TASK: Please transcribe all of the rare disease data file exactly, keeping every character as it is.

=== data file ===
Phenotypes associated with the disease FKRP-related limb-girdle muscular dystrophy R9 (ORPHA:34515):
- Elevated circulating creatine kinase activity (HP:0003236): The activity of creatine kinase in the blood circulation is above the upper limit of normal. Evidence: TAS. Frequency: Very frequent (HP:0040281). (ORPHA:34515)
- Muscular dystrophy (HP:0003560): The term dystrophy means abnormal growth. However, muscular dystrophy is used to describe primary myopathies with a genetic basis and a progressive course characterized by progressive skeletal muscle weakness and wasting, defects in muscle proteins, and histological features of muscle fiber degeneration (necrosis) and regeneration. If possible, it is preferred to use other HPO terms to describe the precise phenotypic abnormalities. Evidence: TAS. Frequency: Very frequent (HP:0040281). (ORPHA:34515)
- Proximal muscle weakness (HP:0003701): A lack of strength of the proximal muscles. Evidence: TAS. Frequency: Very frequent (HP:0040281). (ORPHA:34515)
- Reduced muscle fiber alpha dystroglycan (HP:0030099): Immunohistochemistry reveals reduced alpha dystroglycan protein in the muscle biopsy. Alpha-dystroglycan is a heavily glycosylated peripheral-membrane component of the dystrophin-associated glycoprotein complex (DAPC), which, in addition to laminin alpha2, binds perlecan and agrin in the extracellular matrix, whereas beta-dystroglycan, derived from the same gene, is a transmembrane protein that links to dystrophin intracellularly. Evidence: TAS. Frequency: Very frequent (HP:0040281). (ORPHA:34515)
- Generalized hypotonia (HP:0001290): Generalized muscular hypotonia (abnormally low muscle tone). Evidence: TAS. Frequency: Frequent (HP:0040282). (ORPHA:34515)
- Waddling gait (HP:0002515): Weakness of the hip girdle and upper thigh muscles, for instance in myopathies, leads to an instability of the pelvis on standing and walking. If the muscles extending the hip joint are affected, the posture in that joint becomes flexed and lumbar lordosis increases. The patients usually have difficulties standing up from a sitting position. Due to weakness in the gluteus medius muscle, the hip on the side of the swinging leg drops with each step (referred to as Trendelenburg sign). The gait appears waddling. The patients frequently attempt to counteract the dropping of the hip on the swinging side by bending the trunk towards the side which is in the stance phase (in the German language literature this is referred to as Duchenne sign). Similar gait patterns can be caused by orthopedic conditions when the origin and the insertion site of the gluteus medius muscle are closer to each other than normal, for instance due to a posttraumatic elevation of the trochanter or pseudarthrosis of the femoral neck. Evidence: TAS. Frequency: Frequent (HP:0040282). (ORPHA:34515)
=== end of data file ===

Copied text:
Phenotypes associated with the disease FKRP-related limb-girdle muscular dystrophy R9 (ORPHA:34515):
- Elevated circulating creatine kinase activity (HP:0003236): The activity of creatine kinase in the blood circulation is above the upper limit of normal. Evidence: TAS. Frequency: Very frequent (HP:0040281). (ORPHA:34515)
- Muscular dystrophy (HP:0003560): The term dystrophy means abnormal growth. However, muscular dystrophy is used to describe primary myopathies with a genetic basis and a progressive course characterized by progressive skeletal muscle weakness and wasting, defects in muscle proteins, and histological features of muscle fiber degeneration (necrosis) and regeneration. If possible, it is preferred to use other HPO terms to describe the precise phenotypic abnormalities. Evidence: TAS. Frequency: Very frequent (HP:0040281). (ORPHA:34515)
- Proximal muscle weakness (HP:0003701): A lack of strength of the proximal muscles. Evidence: TAS. Frequency: Very frequent (HP:0040281). (ORPHA:34515)
- Reduced muscle fiber alpha dystroglycan (HP:0030099): Immunohistochemistry reveals reduced alpha dystroglycan protein in the muscle biopsy. Alpha-dystroglycan is a heavily glycosylated peripheral-membrane component of the dystrophin-associated glycoprotein complex (DAPC), which, in addition to laminin alpha2, binds perlecan and agrin in the extracellular matrix, whereas beta-dystroglycan, derived from the same gene, is a transmembrane protein that links to dystrophin intracellularly. Evidence: TAS. Frequency: Very frequent (HP:0040281). (ORPHA:34515)
- Generalized hypotonia (HP:0001290): Generalized muscular hypotonia (abnormally low muscle tone). Evidence: TAS. Frequency: Frequent (HP:0040282). (ORPHA:34515)
- Waddling gait (HP:0002515): Weakness of the hip girdle and upper thigh muscles, for instance in myopathies, leads to an instability of the pelvis on standing and walking. If the muscles extending the hip joint are affected, the posture in that joint becomes flexed and lumbar lordosis increases. The patients usually have difficulties standing up from a sitting position. Due to weakness in the gluteus medius muscle, the hip on the side of the swinging leg drops with each step (referred to as Trendelenburg sign). The gait appears waddling. The patients frequently attempt to counteract the dropping of the hip on the swinging side by bending the trunk towards the side which is in the stance phase (in the German language literature this is referred to as Duchenne sign). Similar gait patterns can be caused by orthopedic conditions when the origin and the insertion site of the gluteus medius muscle are closer to each other than normal, for instance due to a posttraumatic elevation of the trochanter or pseudarthrosis of the femoral neck. Evidence: TAS. Frequency: Frequent (HP:0040282). (ORPHA:34515)